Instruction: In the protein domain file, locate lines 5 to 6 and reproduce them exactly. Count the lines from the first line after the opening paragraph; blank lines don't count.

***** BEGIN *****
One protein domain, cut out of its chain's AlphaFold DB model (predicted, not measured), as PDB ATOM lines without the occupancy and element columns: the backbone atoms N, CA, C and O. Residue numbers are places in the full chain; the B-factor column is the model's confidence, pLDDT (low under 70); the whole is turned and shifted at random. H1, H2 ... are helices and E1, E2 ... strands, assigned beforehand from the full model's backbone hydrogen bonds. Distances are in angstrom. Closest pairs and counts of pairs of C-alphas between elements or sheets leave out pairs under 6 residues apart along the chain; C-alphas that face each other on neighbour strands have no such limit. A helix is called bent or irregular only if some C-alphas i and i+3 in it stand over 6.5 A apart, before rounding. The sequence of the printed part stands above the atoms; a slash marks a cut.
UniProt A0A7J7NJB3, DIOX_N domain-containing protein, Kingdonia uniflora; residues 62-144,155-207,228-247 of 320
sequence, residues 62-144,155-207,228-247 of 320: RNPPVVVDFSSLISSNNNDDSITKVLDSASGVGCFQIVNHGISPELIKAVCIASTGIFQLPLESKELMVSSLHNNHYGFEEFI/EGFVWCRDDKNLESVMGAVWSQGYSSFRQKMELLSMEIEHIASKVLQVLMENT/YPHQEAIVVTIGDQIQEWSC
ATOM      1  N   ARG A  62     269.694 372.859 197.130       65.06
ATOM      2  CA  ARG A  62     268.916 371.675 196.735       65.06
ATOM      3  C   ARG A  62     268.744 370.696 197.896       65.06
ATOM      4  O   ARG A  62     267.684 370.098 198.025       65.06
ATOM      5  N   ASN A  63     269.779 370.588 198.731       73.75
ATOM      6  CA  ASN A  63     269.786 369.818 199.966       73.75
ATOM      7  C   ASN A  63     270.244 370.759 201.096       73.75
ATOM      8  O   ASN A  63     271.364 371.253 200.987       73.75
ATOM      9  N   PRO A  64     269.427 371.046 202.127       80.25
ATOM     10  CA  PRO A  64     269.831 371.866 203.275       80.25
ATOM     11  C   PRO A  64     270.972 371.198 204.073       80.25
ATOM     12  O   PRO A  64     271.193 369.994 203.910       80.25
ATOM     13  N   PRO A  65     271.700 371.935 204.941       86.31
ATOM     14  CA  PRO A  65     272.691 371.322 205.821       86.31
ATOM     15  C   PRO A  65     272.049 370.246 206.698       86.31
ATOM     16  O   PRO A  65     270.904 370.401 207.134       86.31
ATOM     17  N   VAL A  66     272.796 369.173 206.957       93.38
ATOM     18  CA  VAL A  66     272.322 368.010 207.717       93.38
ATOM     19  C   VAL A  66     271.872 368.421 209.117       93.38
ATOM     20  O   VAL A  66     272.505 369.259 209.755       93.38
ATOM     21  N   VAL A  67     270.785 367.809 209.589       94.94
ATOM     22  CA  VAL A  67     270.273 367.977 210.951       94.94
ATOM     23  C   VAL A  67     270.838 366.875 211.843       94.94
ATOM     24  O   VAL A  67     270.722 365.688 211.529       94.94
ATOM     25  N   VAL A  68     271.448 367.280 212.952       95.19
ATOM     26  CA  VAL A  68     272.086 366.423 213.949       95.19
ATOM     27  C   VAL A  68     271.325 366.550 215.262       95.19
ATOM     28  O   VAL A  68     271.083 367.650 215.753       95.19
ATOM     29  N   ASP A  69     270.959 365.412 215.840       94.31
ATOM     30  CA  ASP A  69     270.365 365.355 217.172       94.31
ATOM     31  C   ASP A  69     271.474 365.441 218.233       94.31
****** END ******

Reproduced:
ATOM      3  C   ARG A  62     268.744 370.696 197.896       65.06
ATOM      4  O   ARG A  62     267.684 370.098 198.025       65.06